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Discussion in 'TiVo Coffee House - TiVo Discussion' started by Sheffield Steve, Mar 20, 2020.
Tech Mystery: Whatever Happened To TiVo?
There could be a great book someday, if the principals and their associates would cooperate, but they probably wouldn't. Really as important as the Microsoft/IBM/Apple story of the 1980s.
And while all three of those companies survive despite the monumental mistakes and intrigue, Tivo as a company became totally irrelevant. An epic tragedy: Apple in its depths had redemption, but Tivo in its depths had Rovi.
I am still a fan of HDRadio. If a box is released with HDRadio as one of the apps I would give it a spin.
There are a few reason TiVo ultimately failed, some completely out of their control.
1) The bigger companies just ripped them off and it took a decade of litigation to sue them for it, at which point it was mostly irrelevant.
2) The laws that mandated CableCARD did not work well enough to make the experience actually pleasant for consumers and didn't apply at all to DSS, so it limited the market TiVo could appeal to
3) Their prices were just too high. When you can rent a DVR from your MSO for $10-$15/month and it's just absorbed into a much bigger bill it becomes hard to justify a $1k+ up front purchase for a TiVo with Lifetime. TiVo tried to offer lower monthly payment type options over the years, but always sort of bumbled them and made them less appealing then they could have been.
These days with everything streaming DVRs in general are starting to fade, so their core business is dying. They're trying to hold on with this streaming stick thing, but it might be too little too late.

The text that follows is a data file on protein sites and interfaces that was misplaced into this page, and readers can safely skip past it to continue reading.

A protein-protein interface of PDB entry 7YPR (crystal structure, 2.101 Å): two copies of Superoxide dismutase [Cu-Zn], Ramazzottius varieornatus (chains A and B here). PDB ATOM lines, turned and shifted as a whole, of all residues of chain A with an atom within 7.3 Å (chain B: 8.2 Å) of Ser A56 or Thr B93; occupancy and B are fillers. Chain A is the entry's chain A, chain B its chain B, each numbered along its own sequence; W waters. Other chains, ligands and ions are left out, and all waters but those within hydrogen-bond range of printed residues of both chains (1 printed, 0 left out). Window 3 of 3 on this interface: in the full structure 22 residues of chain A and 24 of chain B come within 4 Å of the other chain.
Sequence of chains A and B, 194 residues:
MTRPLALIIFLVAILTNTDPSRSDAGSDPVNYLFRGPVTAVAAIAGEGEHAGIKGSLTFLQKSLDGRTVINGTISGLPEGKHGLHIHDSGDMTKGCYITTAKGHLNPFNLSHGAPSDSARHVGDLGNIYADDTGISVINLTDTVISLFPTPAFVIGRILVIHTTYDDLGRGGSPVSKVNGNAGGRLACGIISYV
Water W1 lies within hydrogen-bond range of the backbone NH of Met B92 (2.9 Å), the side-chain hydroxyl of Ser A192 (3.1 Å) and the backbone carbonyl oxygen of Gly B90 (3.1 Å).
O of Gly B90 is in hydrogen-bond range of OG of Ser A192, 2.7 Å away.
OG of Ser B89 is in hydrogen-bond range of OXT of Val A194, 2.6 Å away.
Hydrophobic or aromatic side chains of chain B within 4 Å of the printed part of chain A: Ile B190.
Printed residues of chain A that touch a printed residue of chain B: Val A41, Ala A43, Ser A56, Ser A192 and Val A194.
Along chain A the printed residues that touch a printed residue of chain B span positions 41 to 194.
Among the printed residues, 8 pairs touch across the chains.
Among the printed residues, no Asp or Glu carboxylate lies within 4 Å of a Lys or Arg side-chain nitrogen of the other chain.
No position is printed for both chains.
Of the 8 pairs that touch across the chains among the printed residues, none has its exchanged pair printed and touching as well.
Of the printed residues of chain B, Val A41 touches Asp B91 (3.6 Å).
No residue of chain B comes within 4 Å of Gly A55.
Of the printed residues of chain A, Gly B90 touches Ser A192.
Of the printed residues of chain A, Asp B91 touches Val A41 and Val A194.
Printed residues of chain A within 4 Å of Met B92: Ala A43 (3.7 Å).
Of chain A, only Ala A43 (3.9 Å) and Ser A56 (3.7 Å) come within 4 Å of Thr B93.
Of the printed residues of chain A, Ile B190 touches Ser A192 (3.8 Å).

To me the TiVo is just so "technically" out of date and thus just does not appeal to the younger generation.
For example, the fact that a system failure can result in the loss of all the TiVo's settings including the OnePass selections is crazy for a full time internet connected device.
I understand that backing up the recordings is very challenging, but Tivo do collect the Onepass and other settings data but don't have a way to get it back to a replacement machine.
The Millennium generation using their iPhone's, etc. find this incredulous. They know that a replacement iPhone will just take off where the dead one left off.
That's the bit that bugs me. Sure, I'd never use it (I prefer the fine-grained control that KMTTG backups of settings give me) but for a modern device, having to do that is nuts. There's no reason TiVo couldn't carve out 50MB of cloud storage to push your channel list, onepasses and thumbs (for legacy systems) to.
That is true, but I think with all the streaming services out there TiVo has come to the realization that they're working on a dying product so they're not putting as much effort into modernizing it as they may have in the past.
Tivo could easily rise to the ashes and become the go-to for OTA and streaming in one box, but they adamantly refuse to give the customer what they want. It's crazy and I have to assume incompetence from the leadership instead of malice, but it certainly has an intentional feel to it.
I agree on that. The concept of an integrated OTA and streaming package in one box/interface is great. Their implementation is very poor on a basic level.
i.e. Doing a search for Netflix or Amazon shows is hit and miss at best.
And there is the if I can rent why would I own it crowd, that crowd is fairly large. They would never own a dvr short of getting one for free. They have always been a stumbling block for Tivo and every other dvr maker.
I assume that's why TiVo went through the phase of trying to convince cable companies to partner with them - letting the cable company front the capital costs to get the hardware built then turning around and renting it to users. Because TiVo just never seemed to have to cash to go widespread on a true direct to customers rental scenario, though they eventually dabbled with a $0 down rent to own models fairly late in the game. Early on (series 1) they were licensing to various companies like Sony and Philips who made, branded, and sold the actual hardware. I'm assuming that was also because TiVo didn't have the cash to try all on their own.
Then for whatever reason TiVo couldn't convince cable companies of the value proposition of offering their customers a TiVo instead of whatever initial crappy DVR the cable company could do without them. (I'm guessing TiVo wanted to much per unit - but that's just a guess)